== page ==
Libya's official government conducts air strikes on militants

By Ayman al-Warfalli
An armed motorcade belonging to members of Derna's Islamic Youth Council, consisting of former members of militias from the town of Derna, drive along a road in Derna, in a file photo. REUTERS/Stringer

By Ayman al-Warfalli

BENGHAZI, Libya (Reuters) - Libya's internationally recognised government carried out air strikes on Tuesday against Islamic State militants in the eastern city of Derna, a senior commander said.

The North African country is in the throes of a power truggle with two governments allied to dozens of armed groups fighting each other four years after the uprising that ousted veteran strongman leader Muammar Gaddafi.

While unable to defeat each other on several front lines across the oil-producing state, both governments have also been clashing with Islamic State insurgents exploiting a security vacuum as in Iraq and Syria.

Saqer al-Joroushi, air force commander of the official Libyan government based in the east since losing control of Tripoli in August, said his warplanes had hit Islamic State positions in Derna on Monday and Tuesday.

"We ask all residents to stay away from checkpoints and Islamic State locations," Joroushi told Reuters. "We also warn fishers and tankers against approaching the coast all the way to Derna."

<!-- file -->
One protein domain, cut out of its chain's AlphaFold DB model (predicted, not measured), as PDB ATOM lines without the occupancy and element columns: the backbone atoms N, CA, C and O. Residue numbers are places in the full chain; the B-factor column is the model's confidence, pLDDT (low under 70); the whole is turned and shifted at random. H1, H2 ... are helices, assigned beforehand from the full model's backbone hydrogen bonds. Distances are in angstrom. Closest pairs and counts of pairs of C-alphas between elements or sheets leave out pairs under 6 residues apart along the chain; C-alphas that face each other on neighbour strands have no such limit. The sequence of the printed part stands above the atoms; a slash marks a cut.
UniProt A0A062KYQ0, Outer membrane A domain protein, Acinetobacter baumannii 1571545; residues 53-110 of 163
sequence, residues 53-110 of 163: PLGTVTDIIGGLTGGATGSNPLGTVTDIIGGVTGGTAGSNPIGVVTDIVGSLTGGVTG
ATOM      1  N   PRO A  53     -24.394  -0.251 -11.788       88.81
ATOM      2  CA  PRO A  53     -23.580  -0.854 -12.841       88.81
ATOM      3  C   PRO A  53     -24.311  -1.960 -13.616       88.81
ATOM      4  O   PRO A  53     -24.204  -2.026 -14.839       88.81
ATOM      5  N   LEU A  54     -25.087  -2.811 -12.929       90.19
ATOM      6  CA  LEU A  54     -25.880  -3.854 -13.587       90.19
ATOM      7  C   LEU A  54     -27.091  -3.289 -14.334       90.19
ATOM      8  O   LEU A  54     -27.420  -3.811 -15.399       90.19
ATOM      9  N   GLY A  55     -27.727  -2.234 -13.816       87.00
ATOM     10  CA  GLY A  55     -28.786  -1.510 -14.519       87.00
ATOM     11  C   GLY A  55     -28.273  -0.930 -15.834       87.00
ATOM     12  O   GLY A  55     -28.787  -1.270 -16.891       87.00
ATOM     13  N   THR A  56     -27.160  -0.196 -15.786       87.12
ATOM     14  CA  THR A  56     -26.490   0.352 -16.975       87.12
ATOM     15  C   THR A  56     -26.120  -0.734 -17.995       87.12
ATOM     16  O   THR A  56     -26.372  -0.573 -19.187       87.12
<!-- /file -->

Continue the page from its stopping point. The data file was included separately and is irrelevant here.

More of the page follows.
Egyptian jets bombed Derna in February after Islamic State published a video showing the beheading of 21 Egyptian Christians. Islamic State and other militant groups have established a large presence in the eastern coastal town.

Critics say the official government's outdated planes often hit civilian targets.

Two foreign seamen were killed when a Greek-operated fuel tanker docked at Derna port was bombed in January. The government said it had been transporting arms. A Tripoli-based state oil firm said it had been carrying fuel for a power plant.

The capital has been under control of a rival government and parliament set up after an armed group seized Tripoli in August by expelling a rival group allied to Prime Minister Abdullah al-Thinni.

Both competing governments have teamed up with former anti-Gaddafi rebels who worked together in 2011 to topple Gaddafi but now have split along regional, tribal and political lines.